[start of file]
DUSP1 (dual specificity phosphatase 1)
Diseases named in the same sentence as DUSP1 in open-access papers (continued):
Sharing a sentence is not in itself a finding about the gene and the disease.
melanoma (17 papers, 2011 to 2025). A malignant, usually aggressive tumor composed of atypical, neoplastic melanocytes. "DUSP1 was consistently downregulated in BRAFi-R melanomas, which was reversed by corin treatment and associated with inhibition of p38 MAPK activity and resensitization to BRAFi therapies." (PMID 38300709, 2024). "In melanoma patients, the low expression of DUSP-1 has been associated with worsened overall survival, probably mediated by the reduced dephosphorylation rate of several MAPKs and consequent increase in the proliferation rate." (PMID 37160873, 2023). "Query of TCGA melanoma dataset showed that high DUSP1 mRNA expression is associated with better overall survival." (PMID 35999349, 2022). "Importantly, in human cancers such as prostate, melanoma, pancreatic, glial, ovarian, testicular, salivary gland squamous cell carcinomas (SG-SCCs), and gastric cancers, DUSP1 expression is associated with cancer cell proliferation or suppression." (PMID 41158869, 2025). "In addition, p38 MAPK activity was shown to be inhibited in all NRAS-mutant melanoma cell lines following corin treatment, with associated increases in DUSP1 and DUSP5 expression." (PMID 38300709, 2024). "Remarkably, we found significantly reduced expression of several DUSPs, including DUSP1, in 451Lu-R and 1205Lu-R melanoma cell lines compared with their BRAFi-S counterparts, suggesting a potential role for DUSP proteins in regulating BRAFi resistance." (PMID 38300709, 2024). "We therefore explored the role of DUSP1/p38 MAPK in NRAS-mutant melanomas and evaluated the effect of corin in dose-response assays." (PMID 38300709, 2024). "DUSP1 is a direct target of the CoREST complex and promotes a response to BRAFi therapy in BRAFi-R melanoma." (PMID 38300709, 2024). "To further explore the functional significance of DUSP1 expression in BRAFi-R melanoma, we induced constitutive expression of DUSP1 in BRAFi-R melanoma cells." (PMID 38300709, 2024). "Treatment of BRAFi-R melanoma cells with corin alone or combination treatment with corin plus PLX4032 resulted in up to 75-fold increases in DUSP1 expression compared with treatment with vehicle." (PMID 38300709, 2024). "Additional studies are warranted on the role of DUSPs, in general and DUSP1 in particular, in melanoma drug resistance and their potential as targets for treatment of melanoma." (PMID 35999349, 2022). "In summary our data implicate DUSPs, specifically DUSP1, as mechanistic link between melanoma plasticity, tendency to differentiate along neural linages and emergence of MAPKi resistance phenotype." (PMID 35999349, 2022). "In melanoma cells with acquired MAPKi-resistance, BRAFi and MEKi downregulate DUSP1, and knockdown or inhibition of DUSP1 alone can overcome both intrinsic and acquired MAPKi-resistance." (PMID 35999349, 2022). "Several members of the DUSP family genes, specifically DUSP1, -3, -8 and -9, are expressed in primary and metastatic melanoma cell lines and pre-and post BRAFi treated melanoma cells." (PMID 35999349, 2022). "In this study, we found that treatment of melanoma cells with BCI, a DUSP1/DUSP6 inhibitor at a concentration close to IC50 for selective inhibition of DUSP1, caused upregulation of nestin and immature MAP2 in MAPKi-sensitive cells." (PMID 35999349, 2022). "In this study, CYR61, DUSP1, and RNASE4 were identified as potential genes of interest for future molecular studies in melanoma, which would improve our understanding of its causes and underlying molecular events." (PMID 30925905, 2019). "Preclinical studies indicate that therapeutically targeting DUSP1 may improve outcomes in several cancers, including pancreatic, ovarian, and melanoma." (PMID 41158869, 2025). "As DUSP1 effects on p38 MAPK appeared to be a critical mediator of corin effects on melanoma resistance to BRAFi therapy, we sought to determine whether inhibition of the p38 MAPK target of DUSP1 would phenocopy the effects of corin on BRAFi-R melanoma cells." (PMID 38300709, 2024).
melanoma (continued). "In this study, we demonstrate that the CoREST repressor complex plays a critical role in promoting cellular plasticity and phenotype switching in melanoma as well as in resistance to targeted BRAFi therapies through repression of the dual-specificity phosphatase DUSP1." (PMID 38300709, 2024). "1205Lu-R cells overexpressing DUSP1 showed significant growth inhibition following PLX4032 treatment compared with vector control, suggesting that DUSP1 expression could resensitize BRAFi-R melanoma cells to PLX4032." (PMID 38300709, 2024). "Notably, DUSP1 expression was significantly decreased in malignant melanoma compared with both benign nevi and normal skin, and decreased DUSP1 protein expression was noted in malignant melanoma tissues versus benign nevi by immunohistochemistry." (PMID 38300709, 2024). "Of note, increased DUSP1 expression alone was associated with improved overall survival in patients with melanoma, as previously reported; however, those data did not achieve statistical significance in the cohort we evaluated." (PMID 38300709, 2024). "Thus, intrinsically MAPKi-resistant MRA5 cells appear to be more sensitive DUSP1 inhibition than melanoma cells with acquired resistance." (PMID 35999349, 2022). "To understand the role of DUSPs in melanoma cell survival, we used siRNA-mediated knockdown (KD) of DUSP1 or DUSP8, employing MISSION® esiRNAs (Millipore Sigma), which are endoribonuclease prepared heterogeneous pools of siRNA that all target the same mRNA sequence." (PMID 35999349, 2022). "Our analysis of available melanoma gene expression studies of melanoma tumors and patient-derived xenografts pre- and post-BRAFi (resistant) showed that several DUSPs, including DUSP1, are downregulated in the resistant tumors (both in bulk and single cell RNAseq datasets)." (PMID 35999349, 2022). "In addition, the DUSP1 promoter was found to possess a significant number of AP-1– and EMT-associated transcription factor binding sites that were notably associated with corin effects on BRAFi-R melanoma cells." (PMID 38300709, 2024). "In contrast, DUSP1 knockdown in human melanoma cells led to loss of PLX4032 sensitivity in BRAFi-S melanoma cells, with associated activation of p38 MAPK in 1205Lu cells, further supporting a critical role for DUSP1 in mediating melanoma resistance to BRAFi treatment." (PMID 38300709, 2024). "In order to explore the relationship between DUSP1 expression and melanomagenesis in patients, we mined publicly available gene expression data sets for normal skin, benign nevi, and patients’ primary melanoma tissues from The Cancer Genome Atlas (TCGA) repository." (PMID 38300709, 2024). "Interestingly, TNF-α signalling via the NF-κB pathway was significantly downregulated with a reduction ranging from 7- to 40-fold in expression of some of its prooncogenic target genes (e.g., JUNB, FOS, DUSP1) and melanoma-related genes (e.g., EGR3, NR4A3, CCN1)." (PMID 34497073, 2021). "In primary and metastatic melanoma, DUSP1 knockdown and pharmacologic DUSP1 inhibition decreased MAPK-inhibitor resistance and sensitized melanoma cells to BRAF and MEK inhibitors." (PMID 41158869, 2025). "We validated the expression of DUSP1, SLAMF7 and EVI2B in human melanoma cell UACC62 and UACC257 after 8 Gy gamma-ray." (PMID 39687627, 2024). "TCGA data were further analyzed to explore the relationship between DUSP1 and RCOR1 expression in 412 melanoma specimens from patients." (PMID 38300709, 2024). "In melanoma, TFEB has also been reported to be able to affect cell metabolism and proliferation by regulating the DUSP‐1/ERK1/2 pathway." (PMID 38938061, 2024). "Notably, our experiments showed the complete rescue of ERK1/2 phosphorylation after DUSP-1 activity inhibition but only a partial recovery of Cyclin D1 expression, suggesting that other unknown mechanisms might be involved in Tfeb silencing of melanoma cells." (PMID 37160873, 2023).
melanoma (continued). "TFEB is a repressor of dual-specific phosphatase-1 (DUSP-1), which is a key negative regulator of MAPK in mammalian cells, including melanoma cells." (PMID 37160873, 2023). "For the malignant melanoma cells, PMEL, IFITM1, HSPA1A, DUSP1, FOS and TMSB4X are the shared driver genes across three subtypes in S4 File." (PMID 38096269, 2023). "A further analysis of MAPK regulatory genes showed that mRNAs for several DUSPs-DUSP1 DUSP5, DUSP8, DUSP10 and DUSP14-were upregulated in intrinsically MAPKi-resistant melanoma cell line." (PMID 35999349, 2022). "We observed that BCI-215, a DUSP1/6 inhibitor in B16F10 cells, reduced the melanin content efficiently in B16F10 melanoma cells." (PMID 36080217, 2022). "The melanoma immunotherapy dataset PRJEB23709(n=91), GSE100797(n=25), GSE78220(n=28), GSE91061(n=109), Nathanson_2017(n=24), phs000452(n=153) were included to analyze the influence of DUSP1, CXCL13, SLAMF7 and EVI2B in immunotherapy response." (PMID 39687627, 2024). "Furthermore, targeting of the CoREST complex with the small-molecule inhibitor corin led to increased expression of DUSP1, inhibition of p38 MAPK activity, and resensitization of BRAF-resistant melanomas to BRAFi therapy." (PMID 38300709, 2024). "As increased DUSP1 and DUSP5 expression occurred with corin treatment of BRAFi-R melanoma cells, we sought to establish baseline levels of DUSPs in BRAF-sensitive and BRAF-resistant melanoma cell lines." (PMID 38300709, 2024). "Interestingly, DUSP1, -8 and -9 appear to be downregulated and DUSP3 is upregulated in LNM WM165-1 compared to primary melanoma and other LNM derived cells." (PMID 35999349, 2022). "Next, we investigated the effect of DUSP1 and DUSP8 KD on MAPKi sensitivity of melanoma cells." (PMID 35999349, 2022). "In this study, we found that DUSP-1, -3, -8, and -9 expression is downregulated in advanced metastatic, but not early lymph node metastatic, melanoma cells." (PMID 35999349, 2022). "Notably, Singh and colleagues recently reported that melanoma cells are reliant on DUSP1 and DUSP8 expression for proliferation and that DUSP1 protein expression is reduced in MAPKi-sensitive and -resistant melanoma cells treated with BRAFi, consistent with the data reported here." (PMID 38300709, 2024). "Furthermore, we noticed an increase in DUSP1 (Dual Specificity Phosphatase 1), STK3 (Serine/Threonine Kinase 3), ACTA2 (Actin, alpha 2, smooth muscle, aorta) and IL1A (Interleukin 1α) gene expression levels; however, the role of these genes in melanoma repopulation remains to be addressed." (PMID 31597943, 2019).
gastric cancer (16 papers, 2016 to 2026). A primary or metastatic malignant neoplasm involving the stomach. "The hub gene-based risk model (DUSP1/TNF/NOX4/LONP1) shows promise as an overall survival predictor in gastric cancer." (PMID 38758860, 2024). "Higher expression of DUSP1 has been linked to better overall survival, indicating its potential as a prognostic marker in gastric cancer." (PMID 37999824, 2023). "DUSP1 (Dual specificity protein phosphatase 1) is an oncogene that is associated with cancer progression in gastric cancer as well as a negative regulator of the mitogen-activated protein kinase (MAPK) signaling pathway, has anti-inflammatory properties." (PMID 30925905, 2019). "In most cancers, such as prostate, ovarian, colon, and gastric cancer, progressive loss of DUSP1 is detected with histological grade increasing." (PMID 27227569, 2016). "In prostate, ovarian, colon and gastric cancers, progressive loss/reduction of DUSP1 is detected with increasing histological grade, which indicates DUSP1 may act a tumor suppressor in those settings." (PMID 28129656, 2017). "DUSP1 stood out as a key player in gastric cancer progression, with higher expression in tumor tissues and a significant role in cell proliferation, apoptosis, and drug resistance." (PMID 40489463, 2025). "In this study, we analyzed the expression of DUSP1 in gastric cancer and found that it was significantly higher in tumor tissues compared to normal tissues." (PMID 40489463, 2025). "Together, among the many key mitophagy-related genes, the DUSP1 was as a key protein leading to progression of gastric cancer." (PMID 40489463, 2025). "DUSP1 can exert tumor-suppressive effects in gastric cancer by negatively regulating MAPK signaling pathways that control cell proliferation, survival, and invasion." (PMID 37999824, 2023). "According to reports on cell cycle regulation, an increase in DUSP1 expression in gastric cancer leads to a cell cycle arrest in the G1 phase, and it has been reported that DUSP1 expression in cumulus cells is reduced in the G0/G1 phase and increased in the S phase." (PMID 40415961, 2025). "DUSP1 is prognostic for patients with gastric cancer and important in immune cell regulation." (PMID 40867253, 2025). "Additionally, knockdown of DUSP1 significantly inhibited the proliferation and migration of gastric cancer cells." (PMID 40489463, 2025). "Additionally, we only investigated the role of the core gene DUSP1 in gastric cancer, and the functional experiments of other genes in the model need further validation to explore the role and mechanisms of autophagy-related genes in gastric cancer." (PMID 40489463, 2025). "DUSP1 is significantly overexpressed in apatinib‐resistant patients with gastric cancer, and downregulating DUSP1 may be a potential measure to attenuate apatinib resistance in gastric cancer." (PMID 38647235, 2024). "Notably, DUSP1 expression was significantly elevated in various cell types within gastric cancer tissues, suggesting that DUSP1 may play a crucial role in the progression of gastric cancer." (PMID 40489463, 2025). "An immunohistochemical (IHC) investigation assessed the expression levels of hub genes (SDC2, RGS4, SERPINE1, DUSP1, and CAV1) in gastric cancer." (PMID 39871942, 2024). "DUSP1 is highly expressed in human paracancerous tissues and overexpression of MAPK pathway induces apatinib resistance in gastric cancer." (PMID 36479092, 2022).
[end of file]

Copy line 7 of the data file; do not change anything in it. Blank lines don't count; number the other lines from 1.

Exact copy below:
gastric cancer (16 papers, 2016 to 2026). A primary or metastatic malignant neoplasm involving the stomach. "The hub gene-based risk model (DUSP1/TNF/NOX4/LONP1) shows promise as an overall survival predictor in gastric cancer." (PMID 38758860, 2024). "Higher expression of DUSP1 has been linked to better overall survival, indicating its potential as a prognostic marker in gastric cancer." (PMID 37999824, 2023). "DUSP1 (Dual specificity protein phosphatase 1) is an oncogene that is associated with cancer progression in gastric cancer as well as a negative regulator of the mitogen-activated protein kinase (MAPK) signaling pathway, has anti-inflammatory properties." (PMID 30925905, 2019). "In most cancers, such as prostate, ovarian, colon, and gastric cancer, progressive loss of DUSP1 is detected with histological grade increasing." (PMID 27227569, 2016). "In prostate, ovarian, colon and gastric cancers, progressive loss/reduction of DUSP1 is detected with increasing histological grade, which indicates DUSP1 may act a tumor suppressor in those settings." (PMID 28129656, 2017). "DUSP1 stood out as a key player in gastric cancer progression, with higher expression in tumor tissues and a significant role in cell proliferation, apoptosis, and drug resistance." (PMID 40489463, 2025). "In this study, we analyzed the expression of DUSP1 in gastric cancer and found that it was significantly higher in tumor tissues compared to normal tissues." (PMID 40489463, 2025). "Together, among the many key mitophagy-related genes, the DUSP1 was as a key protein leading to progression of gastric cancer." (PMID 40489463, 2025). "DUSP1 can exert tumor-suppressive effects in gastric cancer by negatively regulating MAPK signaling pathways that control cell proliferation, survival, and invasion." (PMID 37999824, 2023). "According to reports on cell cycle regulation, an increase in DUSP1 expression in gastric cancer leads to a cell cycle arrest in the G1 phase, and it has been reported that DUSP1 expression in cumulus cells is reduced in the G0/G1 phase and increased in the S phase." (PMID 40415961, 2025). "DUSP1 is prognostic for patients with gastric cancer and important in immune cell regulation." (PMID 40867253, 2025). "Additionally, knockdown of DUSP1 significantly inhibited the proliferation and migration of gastric cancer cells." (PMID 40489463, 2025). "Additionally, we only investigated the role of the core gene DUSP1 in gastric cancer, and the functional experiments of other genes in the model need further validation to explore the role and mechanisms of autophagy-related genes in gastric cancer." (PMID 40489463, 2025). "DUSP1 is significantly overexpressed in apatinib‐resistant patients with gastric cancer, and downregulating DUSP1 may be a potential measure to attenuate apatinib resistance in gastric cancer." (PMID 38647235, 2024). "Notably, DUSP1 expression was significantly elevated in various cell types within gastric cancer tissues, suggesting that DUSP1 may play a crucial role in the progression of gastric cancer." (PMID 40489463, 2025). "An immunohistochemical (IHC) investigation assessed the expression levels of hub genes (SDC2, RGS4, SERPINE1, DUSP1, and CAV1) in gastric cancer." (PMID 39871942, 2024). "DUSP1 is highly expressed in human paracancerous tissues and overexpression of MAPK pathway induces apatinib resistance in gastric cancer." (PMID 36479092, 2022).